ASSEMBLE

 

Assemble are a collective based in London who work across the fields of art, architecture and design. They began working together in 2010 and are comprised of 18 members. Assemble’s working practice seeks to address the typical disconnection between the public and the process by which places are made. Assemble champion a working practice that is interdependent and collaborative, seeking to actively involve the public as both participant and collaborator in the on-going realisation of the work.

 

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ASSEMBLE - Void Derry
ASSEMBLE – Void Derry

Andreas von Knobloch I Tom Watt I Tanad Williams – Collective Bio

 

Andreas Tanad and Tom, are three visual artists currently based in Dublin and Scotland. Since graduating from the sculpture department of NCAD in 2011-2012, they have developed their individual practice while also working collaboratively on a variety of different projects. Their collaborations are informed by an interest in social space, philosophy, landscape, materiality and architecture. Their collaborative sculptures are result of experimental exchange and are often constructed to perform in multi-dimensional ways – occupying a position between aesthetic object/ structure, the fit-for-purpose and elements of pragmatic usefulness. Their practice presents an ambitious interrogation of objects, environments and uses. Working with everyday or commonplace materials lends the works a familiarity while allowing them the freedom to be re- examined in a new and unfamiliar context. This method often results in work whose emphasis is on its production values, be they self-made or factory finished and a focus on the work’s overall coherent composition.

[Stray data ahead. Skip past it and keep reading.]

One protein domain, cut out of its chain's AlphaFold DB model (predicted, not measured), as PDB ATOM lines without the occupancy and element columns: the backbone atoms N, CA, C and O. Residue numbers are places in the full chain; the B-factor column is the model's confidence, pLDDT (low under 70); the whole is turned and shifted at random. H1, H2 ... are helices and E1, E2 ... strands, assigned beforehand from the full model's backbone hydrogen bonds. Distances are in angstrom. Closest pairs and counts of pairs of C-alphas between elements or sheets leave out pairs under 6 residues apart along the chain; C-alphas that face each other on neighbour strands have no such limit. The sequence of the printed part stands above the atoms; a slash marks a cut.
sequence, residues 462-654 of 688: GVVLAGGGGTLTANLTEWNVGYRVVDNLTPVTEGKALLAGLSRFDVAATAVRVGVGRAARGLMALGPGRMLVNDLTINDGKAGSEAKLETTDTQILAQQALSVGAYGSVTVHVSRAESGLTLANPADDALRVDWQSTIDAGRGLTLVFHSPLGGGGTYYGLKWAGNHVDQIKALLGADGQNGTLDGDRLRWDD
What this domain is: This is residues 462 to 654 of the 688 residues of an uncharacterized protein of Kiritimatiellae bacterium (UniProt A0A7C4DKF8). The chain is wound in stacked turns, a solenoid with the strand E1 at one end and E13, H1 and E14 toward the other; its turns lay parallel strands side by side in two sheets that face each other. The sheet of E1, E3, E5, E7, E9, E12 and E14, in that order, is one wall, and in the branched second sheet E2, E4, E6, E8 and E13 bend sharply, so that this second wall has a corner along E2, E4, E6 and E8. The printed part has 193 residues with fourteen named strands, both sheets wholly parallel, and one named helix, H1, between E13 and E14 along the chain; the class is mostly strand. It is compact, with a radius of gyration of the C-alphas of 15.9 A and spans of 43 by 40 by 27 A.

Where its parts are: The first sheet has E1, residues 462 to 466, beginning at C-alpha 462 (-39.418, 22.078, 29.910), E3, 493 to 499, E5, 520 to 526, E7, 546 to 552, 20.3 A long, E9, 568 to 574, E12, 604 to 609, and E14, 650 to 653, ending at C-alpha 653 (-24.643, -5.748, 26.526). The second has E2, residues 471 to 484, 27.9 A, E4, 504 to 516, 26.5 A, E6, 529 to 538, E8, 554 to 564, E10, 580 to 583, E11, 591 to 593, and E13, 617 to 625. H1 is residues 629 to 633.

Andreas Kindler von Knobloch

Andreas Kindler von Knobloch is currently based in Dublin. His multidisciplinary practice is focused on ideas of collectivity and participation through the creation of structures and situations that question our material and social relations. Working in a variety of materials his work often seeks to help out or solve a perceived need, in a way that feels both utopian and pragmatic.

Tom Watt